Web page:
Released in 2010, the movie Percy Jackson & the Olympians: The Lightning Thief is a modern retelling of the beloved Greek mythology stories. Interestingly, it places the US in the center of the world of the Greek Gods where the way to Olympus is through an elevator at the rooftop of the Empire State Building and the entrance to Hades’ underworld is in Hollywood. The interpretation of hell was noteworthy, which the ferryman detailed as “Scrap heap of human misery. Lost hopes and dreams. Wishes that never came true.” (The Lightning Thief)

The movie tells the story of a demigod named Percy Jackson. He is the son of Poseidon who does not know about his real father until his mother brought him to Camp Half Blood for his safety. There he met several new personalities as well as old friends who have revealed their true selves. He learned that his crippled best friend was actually a Satyr while his teacher who sits on a wheelchair was in reality a robust Centaur. He was sent to Camp Half Blood because it would protect him from harm and because he will get the necessary training so that he could harness his true powers as a demigod.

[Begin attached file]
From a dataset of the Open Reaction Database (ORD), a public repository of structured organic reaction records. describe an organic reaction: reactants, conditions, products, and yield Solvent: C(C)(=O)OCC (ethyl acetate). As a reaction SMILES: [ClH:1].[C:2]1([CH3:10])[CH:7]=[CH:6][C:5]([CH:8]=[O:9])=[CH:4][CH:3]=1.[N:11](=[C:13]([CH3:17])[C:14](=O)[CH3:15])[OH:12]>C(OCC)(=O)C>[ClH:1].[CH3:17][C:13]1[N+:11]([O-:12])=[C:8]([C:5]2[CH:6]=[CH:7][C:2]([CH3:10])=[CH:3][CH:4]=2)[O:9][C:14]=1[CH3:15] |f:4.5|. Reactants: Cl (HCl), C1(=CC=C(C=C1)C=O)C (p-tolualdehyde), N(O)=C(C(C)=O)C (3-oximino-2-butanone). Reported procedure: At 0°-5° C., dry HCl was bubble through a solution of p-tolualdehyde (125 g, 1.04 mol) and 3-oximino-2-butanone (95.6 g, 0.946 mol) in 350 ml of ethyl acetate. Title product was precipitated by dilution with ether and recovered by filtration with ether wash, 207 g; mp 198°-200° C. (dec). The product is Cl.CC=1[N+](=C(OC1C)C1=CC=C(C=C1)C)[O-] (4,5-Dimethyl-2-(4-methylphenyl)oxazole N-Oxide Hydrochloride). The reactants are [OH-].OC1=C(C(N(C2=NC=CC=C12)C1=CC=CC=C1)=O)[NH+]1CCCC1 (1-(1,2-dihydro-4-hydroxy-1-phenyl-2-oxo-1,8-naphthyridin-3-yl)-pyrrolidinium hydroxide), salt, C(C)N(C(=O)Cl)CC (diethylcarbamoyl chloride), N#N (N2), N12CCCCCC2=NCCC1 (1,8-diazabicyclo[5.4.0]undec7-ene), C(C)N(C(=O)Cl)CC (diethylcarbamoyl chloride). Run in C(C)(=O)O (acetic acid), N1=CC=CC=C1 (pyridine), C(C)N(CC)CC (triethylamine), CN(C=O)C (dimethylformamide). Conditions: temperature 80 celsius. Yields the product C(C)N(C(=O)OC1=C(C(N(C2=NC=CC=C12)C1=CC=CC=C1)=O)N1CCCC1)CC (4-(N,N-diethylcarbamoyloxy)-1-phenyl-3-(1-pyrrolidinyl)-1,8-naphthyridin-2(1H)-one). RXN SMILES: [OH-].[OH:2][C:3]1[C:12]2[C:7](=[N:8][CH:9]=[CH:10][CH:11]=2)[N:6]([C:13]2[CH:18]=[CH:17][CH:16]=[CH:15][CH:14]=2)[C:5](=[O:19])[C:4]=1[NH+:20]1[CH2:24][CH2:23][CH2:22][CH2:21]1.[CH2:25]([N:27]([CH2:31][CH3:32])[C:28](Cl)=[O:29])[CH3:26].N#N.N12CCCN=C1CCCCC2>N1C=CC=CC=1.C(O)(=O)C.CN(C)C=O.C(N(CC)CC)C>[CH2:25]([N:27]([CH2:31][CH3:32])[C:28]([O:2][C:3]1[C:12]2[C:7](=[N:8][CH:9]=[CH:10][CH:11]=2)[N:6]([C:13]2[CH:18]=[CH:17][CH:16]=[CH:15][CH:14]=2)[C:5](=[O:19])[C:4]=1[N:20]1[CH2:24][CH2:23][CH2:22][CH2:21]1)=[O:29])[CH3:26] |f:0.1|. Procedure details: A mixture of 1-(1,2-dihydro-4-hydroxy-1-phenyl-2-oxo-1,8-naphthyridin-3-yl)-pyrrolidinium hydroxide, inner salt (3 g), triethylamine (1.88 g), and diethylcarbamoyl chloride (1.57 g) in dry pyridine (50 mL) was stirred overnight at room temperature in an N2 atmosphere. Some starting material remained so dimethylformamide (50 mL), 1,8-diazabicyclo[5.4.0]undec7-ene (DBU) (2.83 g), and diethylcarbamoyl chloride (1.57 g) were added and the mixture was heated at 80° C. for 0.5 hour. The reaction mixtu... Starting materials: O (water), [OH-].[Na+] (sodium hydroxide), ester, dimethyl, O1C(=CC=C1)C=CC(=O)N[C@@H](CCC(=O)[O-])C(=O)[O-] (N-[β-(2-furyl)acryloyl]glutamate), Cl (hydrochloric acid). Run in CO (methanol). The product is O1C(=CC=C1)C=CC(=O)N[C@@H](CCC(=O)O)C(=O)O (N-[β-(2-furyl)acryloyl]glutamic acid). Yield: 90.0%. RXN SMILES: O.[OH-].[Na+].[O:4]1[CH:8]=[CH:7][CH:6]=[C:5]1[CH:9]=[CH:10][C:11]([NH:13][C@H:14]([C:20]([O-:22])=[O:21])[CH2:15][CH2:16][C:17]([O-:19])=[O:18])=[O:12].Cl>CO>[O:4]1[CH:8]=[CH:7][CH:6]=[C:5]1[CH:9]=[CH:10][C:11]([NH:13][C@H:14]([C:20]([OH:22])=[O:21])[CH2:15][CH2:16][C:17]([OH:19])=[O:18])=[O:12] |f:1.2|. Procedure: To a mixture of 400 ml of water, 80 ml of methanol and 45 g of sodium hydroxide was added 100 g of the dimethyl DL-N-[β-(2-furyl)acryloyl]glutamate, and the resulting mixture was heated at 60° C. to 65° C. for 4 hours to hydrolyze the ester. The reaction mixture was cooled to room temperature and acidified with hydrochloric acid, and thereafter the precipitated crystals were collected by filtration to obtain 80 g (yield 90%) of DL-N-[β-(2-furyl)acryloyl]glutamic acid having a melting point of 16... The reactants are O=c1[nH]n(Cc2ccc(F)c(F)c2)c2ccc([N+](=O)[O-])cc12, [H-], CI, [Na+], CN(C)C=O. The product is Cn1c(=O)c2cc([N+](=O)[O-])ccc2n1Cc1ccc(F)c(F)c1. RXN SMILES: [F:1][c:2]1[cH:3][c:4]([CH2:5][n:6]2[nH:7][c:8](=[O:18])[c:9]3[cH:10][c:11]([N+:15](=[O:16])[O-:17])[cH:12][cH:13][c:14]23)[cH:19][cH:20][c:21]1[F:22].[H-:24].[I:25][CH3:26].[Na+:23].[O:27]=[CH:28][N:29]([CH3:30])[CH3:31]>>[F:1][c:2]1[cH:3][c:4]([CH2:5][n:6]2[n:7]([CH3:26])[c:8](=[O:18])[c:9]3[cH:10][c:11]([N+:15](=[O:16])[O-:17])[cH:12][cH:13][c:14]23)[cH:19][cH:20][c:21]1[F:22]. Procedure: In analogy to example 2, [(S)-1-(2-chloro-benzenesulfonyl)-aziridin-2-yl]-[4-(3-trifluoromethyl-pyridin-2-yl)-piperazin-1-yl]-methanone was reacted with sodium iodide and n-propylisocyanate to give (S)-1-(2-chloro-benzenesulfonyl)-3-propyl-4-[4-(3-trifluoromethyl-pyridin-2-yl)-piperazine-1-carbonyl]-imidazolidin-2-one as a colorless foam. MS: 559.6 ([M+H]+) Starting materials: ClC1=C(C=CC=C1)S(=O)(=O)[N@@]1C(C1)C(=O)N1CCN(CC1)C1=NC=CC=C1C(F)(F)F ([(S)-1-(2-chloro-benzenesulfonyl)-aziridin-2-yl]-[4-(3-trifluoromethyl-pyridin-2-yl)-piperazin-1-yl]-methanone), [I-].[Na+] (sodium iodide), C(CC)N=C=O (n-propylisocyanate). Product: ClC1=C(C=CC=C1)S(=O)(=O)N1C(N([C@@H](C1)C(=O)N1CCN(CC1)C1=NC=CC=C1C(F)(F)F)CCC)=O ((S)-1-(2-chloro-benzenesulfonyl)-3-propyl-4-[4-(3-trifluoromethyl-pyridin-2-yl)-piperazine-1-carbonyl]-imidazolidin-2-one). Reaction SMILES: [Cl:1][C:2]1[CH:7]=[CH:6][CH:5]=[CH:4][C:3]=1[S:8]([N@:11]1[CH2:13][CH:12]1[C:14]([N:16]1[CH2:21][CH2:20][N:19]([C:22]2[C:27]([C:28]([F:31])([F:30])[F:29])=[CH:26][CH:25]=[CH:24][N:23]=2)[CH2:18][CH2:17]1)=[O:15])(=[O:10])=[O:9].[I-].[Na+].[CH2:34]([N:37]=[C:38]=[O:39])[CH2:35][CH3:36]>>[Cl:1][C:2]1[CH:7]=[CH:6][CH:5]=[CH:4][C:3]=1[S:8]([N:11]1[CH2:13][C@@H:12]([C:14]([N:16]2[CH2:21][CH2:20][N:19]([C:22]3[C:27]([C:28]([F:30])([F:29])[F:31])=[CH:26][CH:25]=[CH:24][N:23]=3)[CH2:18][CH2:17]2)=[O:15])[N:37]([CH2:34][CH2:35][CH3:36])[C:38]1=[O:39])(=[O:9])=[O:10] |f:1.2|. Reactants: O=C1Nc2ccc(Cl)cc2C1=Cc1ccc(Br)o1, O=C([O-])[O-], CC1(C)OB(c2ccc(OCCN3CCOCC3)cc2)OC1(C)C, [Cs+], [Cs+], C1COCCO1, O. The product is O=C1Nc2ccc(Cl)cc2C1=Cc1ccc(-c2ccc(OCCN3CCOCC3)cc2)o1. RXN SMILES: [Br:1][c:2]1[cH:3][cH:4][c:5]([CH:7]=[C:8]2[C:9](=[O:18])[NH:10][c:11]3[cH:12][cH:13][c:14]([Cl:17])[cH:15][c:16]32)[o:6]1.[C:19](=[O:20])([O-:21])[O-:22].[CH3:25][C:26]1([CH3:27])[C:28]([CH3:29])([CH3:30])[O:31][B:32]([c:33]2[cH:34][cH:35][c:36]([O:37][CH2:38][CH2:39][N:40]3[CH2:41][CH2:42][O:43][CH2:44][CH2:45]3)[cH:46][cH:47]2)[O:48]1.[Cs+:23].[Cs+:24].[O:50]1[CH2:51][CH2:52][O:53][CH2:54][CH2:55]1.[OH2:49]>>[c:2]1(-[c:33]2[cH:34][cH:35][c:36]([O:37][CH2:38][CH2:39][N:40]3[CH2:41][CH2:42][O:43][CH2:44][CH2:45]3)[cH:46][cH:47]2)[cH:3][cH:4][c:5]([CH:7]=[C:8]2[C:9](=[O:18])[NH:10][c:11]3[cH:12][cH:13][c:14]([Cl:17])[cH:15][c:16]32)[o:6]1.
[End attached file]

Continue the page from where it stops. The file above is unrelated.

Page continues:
On his first day at the camp, he was oriented on their rules which was for strict compliance in view of the dangers outside the camp. However, Hades came to the camp and told him to bring the lightning bolt to the underworld in exchange for his mother. Against the camp rules and against the well-meaning advice from friends, Percy stubbornly set off on a wild adventure to the underworld and back. He even found his way to Olympus, returned the stolen lightning bolt to Zeus, and prevented the imminent war of the gods. Percy saved the world. As an added bonus, he finally met and talked with his dad Poseidon, while his friend Annabeth met her mom, Athena.